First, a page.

5. Feel more energized all day long

Don’t want to feel like taking an afternoon nap? Your energy levels have a lot to do with what you eat. Chia is one of nature’s highest plant-based sources of complete protein. Usually protein from items like peanut butter

and some beans are incomplete, meaning you have to combine them with other foods to get the full benefit. Not Chia though, it’s protein is complete to raise your energy levels. The combination of complete protein, vitamins, minerals and blood-sugar balancing gel all work together to make sure you have steady, never jittery energy.

6. Bake with less fat

Do you enjoy making baked goods at home, but hate all the butter and oil that has to go into them? Chia gel can substitute for half the butter in most recipes! The food will bake the same and taste the

same (or better) from the addition of the chia gel. All you need to do is divide the amount of butter or oil in half, and then use the same amount of chia gel to fill in. The anti-oxidants in chia can even help keep the food tasting fresh longer. Everything from cookies to cakes to muffins, pancakes and waffles can be made with chia gel as your butter replacement. Which recipe will become your new favorite?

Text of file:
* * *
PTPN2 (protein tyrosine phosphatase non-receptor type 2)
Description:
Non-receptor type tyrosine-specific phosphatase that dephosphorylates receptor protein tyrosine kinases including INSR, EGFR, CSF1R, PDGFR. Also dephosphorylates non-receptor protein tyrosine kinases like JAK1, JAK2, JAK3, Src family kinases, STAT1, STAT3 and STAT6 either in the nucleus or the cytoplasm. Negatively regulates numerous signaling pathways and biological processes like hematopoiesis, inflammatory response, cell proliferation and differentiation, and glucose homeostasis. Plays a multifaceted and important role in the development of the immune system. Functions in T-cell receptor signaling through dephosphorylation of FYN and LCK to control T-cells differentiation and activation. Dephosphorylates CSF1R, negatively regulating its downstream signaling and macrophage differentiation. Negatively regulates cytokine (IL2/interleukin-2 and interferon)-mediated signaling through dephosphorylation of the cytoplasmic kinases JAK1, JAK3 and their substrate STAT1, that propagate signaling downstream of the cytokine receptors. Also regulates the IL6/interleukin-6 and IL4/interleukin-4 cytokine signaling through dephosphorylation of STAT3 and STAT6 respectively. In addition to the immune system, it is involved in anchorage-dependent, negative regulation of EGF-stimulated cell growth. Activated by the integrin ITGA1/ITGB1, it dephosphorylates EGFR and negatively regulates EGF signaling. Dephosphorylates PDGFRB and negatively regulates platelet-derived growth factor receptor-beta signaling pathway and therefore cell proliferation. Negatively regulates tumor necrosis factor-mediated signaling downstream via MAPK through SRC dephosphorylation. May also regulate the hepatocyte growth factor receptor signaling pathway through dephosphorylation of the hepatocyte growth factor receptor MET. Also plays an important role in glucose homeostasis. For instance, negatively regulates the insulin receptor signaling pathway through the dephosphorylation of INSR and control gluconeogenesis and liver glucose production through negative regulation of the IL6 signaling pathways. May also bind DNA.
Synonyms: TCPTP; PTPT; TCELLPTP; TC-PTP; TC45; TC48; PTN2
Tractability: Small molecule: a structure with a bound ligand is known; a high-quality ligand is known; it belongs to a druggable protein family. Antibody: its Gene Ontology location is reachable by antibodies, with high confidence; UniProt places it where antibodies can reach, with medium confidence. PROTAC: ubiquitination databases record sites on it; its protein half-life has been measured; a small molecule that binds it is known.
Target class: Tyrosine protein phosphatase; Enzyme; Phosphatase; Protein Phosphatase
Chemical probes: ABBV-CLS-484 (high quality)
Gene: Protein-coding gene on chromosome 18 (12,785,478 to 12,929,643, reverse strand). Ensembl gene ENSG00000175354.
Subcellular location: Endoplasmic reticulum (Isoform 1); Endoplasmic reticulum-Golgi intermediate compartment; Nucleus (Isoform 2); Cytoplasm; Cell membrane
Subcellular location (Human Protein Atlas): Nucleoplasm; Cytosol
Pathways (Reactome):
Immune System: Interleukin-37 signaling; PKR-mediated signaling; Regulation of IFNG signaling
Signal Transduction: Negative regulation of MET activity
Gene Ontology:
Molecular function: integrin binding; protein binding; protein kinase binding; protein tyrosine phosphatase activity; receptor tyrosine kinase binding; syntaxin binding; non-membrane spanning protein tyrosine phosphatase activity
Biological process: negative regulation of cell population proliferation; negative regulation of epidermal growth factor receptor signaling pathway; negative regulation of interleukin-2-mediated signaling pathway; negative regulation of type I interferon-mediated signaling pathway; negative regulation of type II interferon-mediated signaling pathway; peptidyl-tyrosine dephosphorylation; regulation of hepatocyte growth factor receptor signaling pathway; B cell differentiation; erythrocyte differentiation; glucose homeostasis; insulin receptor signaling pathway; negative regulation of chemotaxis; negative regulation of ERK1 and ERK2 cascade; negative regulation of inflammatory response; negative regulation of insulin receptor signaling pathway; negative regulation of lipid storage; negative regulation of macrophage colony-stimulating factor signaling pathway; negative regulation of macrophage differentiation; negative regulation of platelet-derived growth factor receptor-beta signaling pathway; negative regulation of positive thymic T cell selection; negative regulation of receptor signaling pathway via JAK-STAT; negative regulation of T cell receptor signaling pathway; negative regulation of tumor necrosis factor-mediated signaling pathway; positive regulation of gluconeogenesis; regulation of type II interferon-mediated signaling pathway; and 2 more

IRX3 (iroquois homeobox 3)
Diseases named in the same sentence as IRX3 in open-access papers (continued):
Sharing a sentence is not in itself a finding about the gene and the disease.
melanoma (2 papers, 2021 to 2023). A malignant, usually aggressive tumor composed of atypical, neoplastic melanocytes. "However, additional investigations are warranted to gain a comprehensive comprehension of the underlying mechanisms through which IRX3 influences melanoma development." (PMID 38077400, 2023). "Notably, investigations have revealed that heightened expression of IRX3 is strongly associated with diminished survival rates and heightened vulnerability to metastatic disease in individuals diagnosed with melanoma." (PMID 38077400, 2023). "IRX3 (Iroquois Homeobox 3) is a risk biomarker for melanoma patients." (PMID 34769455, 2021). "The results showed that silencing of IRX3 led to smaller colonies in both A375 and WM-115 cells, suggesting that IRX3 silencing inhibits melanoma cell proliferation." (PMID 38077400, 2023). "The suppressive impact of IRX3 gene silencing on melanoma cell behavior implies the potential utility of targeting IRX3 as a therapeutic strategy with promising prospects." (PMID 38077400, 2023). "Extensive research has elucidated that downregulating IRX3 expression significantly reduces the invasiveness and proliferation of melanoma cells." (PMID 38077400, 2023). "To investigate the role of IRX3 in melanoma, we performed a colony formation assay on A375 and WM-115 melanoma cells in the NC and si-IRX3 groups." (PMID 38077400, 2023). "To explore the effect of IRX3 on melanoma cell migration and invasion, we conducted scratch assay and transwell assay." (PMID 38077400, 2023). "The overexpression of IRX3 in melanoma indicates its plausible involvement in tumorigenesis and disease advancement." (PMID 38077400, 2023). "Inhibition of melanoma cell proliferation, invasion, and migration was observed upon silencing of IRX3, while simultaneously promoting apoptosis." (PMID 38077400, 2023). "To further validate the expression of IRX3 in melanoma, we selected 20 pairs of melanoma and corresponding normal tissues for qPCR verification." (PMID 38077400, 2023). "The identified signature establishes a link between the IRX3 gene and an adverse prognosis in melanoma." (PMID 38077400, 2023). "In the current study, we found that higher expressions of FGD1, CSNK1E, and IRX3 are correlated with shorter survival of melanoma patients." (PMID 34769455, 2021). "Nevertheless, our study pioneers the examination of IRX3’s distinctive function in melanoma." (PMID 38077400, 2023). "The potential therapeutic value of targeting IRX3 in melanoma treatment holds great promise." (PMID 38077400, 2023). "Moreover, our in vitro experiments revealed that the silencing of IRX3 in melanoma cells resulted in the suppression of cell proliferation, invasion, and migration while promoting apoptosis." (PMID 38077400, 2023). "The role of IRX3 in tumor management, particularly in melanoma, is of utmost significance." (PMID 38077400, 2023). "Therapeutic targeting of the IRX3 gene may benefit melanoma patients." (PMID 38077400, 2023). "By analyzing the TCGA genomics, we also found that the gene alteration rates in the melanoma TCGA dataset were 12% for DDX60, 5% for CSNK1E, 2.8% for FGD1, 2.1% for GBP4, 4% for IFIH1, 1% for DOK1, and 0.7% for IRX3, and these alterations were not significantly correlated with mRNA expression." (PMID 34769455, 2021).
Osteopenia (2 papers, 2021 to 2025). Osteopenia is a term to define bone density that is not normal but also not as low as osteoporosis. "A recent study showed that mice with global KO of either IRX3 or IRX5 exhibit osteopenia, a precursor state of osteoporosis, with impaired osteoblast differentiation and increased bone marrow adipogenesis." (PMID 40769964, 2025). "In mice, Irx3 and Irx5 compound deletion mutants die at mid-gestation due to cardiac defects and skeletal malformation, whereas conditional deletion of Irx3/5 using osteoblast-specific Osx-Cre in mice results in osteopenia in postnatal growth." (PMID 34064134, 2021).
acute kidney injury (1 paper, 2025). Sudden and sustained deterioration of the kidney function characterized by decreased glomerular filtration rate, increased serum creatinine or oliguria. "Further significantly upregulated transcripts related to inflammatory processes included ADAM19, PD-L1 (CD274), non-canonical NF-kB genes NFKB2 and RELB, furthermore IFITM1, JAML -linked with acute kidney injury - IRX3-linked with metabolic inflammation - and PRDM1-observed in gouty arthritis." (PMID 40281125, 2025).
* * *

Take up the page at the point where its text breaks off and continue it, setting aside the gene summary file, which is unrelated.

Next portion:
7. Add age-defying anti-oxidants

Anti-oxidants have been in the news lately due to their super healthy benefits. You know that blueberries and several exotic fruits (that aren’t always in season) have them, but did you know that chia is extremely high in anti-oxidants too? These helpful substances are what makes the Chia Seed stay .

fresh for so long. At room temperature, they’ll stay fresh and ready to eat for over two whole years! And that’s all without a single chemical or preservative. This amazing ability is not found in other seeds like flax or sesame, because those seeds don’t have the same rich anti-oxidant content.